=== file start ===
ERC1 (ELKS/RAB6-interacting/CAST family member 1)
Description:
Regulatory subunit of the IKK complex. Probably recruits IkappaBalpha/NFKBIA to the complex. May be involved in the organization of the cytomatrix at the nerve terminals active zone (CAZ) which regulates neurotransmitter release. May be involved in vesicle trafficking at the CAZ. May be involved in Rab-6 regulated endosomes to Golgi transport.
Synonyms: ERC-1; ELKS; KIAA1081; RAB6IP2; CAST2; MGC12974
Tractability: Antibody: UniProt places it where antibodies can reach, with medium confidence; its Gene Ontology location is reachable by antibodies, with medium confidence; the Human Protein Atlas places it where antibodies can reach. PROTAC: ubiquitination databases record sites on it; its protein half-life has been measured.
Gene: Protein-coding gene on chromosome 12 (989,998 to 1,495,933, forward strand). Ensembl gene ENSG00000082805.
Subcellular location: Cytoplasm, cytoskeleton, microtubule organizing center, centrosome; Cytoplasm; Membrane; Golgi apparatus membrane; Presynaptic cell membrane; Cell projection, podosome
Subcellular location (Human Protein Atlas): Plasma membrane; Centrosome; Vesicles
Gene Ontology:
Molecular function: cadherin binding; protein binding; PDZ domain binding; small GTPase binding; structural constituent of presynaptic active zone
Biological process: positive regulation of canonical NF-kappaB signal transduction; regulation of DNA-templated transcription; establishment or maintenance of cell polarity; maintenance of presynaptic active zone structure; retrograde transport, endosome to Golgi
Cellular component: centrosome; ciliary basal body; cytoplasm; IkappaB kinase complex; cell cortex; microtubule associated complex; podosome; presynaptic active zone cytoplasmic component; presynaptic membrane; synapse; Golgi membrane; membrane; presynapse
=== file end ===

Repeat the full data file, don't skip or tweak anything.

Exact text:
ERC1 (ELKS/RAB6-interacting/CAST family member 1)
Description:
Regulatory subunit of the IKK complex. Probably recruits IkappaBalpha/NFKBIA to the complex. May be involved in the organization of the cytomatrix at the nerve terminals active zone (CAZ) which regulates neurotransmitter release. May be involved in vesicle trafficking at the CAZ. May be involved in Rab-6 regulated endosomes to Golgi transport.
Synonyms: ERC-1; ELKS; KIAA1081; RAB6IP2; CAST2; MGC12974
Tractability: Antibody: UniProt places it where antibodies can reach, with medium confidence; its Gene Ontology location is reachable by antibodies, with medium confidence; the Human Protein Atlas places it where antibodies can reach. PROTAC: ubiquitination databases record sites on it; its protein half-life has been measured.
Gene: Protein-coding gene on chromosome 12 (989,998 to 1,495,933, forward strand). Ensembl gene ENSG00000082805.
Subcellular location: Cytoplasm, cytoskeleton, microtubule organizing center, centrosome; Cytoplasm; Membrane; Golgi apparatus membrane; Presynaptic cell membrane; Cell projection, podosome
Subcellular location (Human Protein Atlas): Plasma membrane; Centrosome; Vesicles
Gene Ontology:
Molecular function: cadherin binding; protein binding; PDZ domain binding; small GTPase binding; structural constituent of presynaptic active zone
Biological process: positive regulation of canonical NF-kappaB signal transduction; regulation of DNA-templated transcription; establishment or maintenance of cell polarity; maintenance of presynaptic active zone structure; retrograde transport, endosome to Golgi
Cellular component: centrosome; ciliary basal body; cytoplasm; IkappaB kinase complex; cell cortex; microtubule associated complex; podosome; presynaptic active zone cytoplasmic component; presynaptic membrane; synapse; Golgi membrane; membrane; presynapse